What's wrong with Duties in your resume or LinkedIn Profile?

What's wrong with Duties in your resume or LinkedIn Profile?Whether you are writing your resume or creating your LinkedIn profile, you might be tempted to list your duties. You’ve read so many job descriptions that say the words “duties” or maybe your college textbook examples all talked about putting duties in your resume that you just think you should. Don’t!

Duties are boring!

Look at this:

Duties & Responsibilities:

1. Obtain all annual goals – orders and revenues
2. Maintain consistent prospecting activity within region.
3. Responsible for qualifying prospective clients.
4. Attend trade shows as directed.
5. Participate in local, regional and national healthcare associations to enhance brand recognition and leverage contacts into prospective clients.
6. Responsible for maintaining documentation of our sales process and ongoing prospective client interaction through corporate InTouch (salesforce.com), including updating Client profiles and contacts as required.
7. Responsible for progressing prospects through our complete sales process.
8. Responsible for conducting site assessments and thereby identifying areas of need for prospective clients.
9. Responsible for conducting slide show presentations and viewing product demos for prospective clients.
10. Responsible for completing and communicating Win/Loss reports to appropriate management staff.
11. Responsible for providing suggestions for new sales opportunities regarding new software and/or services to appropriate management staff…..
19. Performs other related duties as assigned.

Yawn! Be more creative!

If you write your resume or LinkedIn profile with duties as the focus, you are missing the point of showcasing your accomplishments and differentiating yourself from the mob of other applicants. In case you are curious, this job description was for the position of Regional Sales Exec II – Healthcare Revenue Cycle Mgmt. I can’t tell you why job descriptions are so boring but I can tell you that if you write your resume that way, you will not get calls.

I’ve discussed before the reason to leave out the deadly dinosaur terms “responsible for” in your resume or LinkedIn profile, but I still see people putting them in all the time. Perhaps it rubs off from reading so many job descriptions, but don’t do it.

Want some better options? Try these for sales manager accomplishments:

  • Solved physician access problem by developing relationships with Diabetes Educators, trained the educators and increased awareness of hypogonadism in diabetic male patient, building trust, and asking for help educating 5 targeted physicians, resulting in increased average script volume of main product by 107%.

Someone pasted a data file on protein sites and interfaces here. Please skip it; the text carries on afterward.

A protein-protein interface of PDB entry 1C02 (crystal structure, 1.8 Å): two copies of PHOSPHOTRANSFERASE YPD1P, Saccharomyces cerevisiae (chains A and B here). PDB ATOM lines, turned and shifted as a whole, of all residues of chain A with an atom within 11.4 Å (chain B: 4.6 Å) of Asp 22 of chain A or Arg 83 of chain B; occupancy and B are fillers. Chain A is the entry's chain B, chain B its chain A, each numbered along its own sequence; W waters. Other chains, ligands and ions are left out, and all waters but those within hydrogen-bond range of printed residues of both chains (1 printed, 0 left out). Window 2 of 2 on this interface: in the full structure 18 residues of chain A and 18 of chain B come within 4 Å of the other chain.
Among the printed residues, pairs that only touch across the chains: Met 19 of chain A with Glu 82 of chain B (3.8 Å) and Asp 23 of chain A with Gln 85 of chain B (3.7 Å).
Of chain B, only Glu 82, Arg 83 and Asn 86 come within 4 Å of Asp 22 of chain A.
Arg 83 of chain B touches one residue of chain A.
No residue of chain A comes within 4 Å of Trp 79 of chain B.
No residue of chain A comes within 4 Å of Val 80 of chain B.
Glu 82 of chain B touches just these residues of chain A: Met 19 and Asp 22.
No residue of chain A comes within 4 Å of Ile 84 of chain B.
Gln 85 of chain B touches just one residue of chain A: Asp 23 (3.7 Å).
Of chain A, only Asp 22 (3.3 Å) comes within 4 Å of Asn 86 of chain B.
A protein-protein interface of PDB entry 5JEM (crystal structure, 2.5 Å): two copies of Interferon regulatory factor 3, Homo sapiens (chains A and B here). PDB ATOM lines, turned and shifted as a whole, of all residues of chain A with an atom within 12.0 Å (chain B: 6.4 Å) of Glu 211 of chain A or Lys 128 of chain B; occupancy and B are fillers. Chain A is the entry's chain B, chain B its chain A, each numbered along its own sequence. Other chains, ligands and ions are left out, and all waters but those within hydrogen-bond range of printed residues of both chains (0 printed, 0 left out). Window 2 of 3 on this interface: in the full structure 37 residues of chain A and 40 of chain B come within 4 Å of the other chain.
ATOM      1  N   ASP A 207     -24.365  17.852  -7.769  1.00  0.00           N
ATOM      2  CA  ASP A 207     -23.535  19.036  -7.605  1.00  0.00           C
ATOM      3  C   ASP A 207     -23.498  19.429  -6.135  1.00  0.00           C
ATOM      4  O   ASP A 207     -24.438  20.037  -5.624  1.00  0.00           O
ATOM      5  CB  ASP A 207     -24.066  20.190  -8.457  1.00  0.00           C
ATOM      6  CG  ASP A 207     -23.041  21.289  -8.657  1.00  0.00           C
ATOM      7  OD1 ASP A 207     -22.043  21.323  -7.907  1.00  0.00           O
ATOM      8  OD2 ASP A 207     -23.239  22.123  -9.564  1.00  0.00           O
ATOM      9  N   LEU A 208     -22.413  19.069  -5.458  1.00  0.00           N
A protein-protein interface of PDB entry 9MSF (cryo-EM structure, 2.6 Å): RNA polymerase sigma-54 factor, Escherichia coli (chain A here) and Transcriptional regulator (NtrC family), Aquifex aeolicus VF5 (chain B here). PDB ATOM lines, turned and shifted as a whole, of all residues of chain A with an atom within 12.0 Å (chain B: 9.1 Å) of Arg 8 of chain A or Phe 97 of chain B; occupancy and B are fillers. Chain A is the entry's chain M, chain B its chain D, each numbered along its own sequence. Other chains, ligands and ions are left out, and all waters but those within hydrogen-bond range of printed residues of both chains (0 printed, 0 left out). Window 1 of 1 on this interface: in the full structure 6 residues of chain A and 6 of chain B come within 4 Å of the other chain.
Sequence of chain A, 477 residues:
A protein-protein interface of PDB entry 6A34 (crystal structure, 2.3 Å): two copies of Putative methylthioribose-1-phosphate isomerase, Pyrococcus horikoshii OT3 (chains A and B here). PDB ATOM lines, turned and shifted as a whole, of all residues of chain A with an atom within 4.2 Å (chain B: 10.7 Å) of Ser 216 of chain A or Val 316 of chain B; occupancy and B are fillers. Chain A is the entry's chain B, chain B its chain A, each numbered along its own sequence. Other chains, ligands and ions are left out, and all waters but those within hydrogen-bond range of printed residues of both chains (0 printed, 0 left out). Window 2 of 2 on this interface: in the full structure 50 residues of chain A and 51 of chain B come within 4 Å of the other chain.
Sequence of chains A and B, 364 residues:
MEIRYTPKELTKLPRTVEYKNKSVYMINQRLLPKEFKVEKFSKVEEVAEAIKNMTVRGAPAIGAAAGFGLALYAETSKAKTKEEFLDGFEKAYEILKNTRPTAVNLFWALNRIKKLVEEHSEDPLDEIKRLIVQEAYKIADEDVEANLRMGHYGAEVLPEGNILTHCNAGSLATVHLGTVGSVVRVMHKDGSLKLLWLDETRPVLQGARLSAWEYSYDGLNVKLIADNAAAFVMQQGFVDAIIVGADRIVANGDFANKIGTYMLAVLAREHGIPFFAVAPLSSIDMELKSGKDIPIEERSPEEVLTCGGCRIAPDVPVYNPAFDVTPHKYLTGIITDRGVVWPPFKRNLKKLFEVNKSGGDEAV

• Captured 6 new major accounts in the Ohio market for Wang Laboratories and generated sales in excess of $2 million by showcasing the benefits of the Wang imaging servers.

or this:

  • Delivered product presentations and facilitated demonstrations, writing responses to Request for Proposals (RFP) and Requests for Information (RFI), resulting in sale of 6 to 8 new client databases annually and more than $1 million in revenue growth.

From a cover letter:

  • In 2 ½ years in the worst economy in 80 years, I led my team to grow account base from 300 low-volume accounts valued at $2.4 million to 1600 low to medium volume accounts valued at $11.5 million.

See the difference? Let the employer write boring, you write accomplishments, use cutting edge proactive networking strategies, and you get hired!


  1. Ed Han on February 21, 2011 at 9:18 am

    Julie, I hate hate hate the boring list of duties or responsibilities that I see on resumes–thank you! A lot of people fail to understand that a resume is marketing collateral and needs to pop accordingly!

  2. Julie Walraven on February 21, 2011 at 9:26 am

    Thanks for the comment, Ed, I really like: a resume is marketing collateral and needs to pop accordingly! Great point! Most people fail to get the leap that your resume is a marketing brochure and YOU are the product.

  3. Ben on February 26, 2011 at 7:52 pm

    It’s great advice. I’m all for making your resume interesting, but what should someone do who hasn’t had any management positions or simply did their job well without impressive stats to show for it. How do you make a good enticing resume out of something average?

    • Julie Walraven on February 27, 2011 at 8:20 pm

      Hi Ben, did you check out today’s post https://designresumes.com/my-role-in-the-wausau-daily-heralds-3-part-job-search-makeover/ and the link in it to the newspaper article I collaborated on? You don’t have to have stats or management to make your resume sound as though you are someone they would like to hire. Just think hard about your talents and how you used them. I firmly believe that unless you are slacking, everyone brings something wonderful to the table.

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